We would like to wish every congratulations to our alumna and Honorary Fellow Professor Dame Angela Mclean on becoming the first woman to be appointed Government Chief Scientific Adviser.
Professor Dame Angela (1979, Maths) won an open competition for the role, and will assume her new duties on April 1st. The GCSA provides independent scientific advice to the Prime Minister and the cabinet on aspects of policy and ensures the highest standards of quality are met in the provision and use of scientific evidence and advice in government. Professor Dame Angela will also become Head of the Government Science and Engineering Profession and part of the executive team of the newly formed Department for Science, Innovation and Technology.
“I am delighted to take on this role at such an important time in our country for Science Innovation and Technology,” said Professor Dame Angela.
“All of us in government are going to greatly miss Sir Patrick, and I look forward to working with colleagues to build on the work he has led during his time as GCSA.
“My long-term mentor, the late Lord Robert May, held the post of GCSA between 1995 and 2000 and that personal connection adds a particular depth to my sense of honour in being asked to take on this role.”
Angela’s research interests lie in the use of mathematical models to aid our understanding of the evolution and spread of infectious agents. She is also interested in the use of natural science evidence in formulating public policy and has co-developed the Oxford Martin School Restatements: an activity which restructures and presents the evidence underlying an issue of policy concern or controversy in a short, uncharged, intelligible form for non-technical audiences.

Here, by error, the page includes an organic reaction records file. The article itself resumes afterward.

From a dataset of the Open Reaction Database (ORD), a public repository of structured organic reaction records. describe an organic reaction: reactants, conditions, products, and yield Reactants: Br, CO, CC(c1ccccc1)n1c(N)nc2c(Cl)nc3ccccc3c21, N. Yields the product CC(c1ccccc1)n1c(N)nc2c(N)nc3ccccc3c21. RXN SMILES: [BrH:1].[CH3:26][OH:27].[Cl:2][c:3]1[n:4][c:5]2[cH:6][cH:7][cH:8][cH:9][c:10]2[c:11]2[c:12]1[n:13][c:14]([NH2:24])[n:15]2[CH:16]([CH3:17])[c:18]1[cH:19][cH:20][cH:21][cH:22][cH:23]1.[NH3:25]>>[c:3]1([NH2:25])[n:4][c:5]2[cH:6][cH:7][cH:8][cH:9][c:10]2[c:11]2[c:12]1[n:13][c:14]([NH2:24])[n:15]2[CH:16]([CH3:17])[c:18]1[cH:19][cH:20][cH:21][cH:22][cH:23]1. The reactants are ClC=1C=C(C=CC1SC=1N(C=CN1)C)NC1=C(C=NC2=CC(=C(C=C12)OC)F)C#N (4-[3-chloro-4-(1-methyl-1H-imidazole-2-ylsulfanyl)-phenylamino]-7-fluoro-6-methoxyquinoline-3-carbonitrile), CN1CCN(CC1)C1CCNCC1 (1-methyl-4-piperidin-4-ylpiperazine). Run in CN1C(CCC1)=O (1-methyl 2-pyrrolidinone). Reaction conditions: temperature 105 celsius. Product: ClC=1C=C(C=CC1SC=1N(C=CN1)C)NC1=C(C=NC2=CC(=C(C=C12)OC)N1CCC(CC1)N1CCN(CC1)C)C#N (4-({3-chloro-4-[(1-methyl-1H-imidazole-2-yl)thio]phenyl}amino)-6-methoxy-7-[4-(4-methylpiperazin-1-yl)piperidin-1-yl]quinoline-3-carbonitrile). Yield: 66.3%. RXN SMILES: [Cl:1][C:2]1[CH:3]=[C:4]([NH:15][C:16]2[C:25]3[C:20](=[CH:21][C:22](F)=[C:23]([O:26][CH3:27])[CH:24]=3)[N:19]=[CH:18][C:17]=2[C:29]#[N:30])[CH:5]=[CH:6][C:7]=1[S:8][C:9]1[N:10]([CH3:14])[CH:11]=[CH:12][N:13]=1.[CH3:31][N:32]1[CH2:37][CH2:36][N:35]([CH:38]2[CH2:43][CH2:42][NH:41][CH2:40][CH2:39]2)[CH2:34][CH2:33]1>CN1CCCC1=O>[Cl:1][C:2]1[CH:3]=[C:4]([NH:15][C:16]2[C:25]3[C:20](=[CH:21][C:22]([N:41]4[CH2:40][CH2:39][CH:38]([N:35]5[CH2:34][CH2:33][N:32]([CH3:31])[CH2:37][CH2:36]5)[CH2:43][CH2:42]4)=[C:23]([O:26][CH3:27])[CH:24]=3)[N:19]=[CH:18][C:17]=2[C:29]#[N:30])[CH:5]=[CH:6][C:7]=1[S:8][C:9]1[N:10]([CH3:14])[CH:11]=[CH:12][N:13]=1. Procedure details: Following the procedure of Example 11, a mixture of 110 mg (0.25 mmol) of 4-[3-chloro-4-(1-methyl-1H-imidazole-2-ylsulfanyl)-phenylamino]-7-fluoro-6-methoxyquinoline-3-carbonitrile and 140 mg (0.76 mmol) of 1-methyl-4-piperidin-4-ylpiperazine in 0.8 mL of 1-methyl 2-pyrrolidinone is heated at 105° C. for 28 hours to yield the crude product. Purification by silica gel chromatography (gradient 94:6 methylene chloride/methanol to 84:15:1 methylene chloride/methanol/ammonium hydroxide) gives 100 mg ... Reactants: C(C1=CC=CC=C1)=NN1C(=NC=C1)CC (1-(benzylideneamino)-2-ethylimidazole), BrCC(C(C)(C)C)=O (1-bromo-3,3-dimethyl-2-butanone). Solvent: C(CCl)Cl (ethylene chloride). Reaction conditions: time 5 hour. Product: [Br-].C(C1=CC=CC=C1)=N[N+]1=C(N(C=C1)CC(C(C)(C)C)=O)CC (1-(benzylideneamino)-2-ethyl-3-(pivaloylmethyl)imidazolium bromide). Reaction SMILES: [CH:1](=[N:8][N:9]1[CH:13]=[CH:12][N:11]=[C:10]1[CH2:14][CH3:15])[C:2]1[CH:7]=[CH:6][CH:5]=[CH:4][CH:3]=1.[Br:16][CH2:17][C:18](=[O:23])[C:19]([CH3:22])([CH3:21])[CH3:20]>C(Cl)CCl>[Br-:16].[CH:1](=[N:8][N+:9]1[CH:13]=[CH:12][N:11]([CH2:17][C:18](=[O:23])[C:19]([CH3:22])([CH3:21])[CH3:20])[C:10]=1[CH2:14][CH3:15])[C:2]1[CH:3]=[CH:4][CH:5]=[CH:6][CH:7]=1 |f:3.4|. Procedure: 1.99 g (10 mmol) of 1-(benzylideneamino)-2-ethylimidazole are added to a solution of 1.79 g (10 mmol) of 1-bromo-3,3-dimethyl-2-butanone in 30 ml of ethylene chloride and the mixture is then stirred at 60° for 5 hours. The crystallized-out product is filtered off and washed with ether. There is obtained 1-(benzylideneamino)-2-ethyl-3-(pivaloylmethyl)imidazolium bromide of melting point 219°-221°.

She is currently serving the end of her tenure as Chief Scientific Adviser for the Ministry of Defence. During the pandemic, she served as Deputy Chief Scientific Adviser, a role which included sharing her expertise at some of the daily televised press conferences, attending SAGE meetings, and co-chairing SPI-M-O, the sub-group of SAGE that prepared advice for government using epidemiology, data analysis and mathematical modelling.
Angela established Mathematical Biology at the Biotechnology and Biological Science Research Council’s Institute for Animal Health in 1994. Before this, Angela was a Royal Society Research Fellow at Oxford University and a Research Fellow at the Institut Pasteur in Paris.
In 2009 Angela was elected as a Fellow of the Royal Society. She has been awarded the Gabor Medal in 2011 and the Weldon Memorial Prize in 2018. She received her damehood in the 2018 Queen’s Birthday Honours List.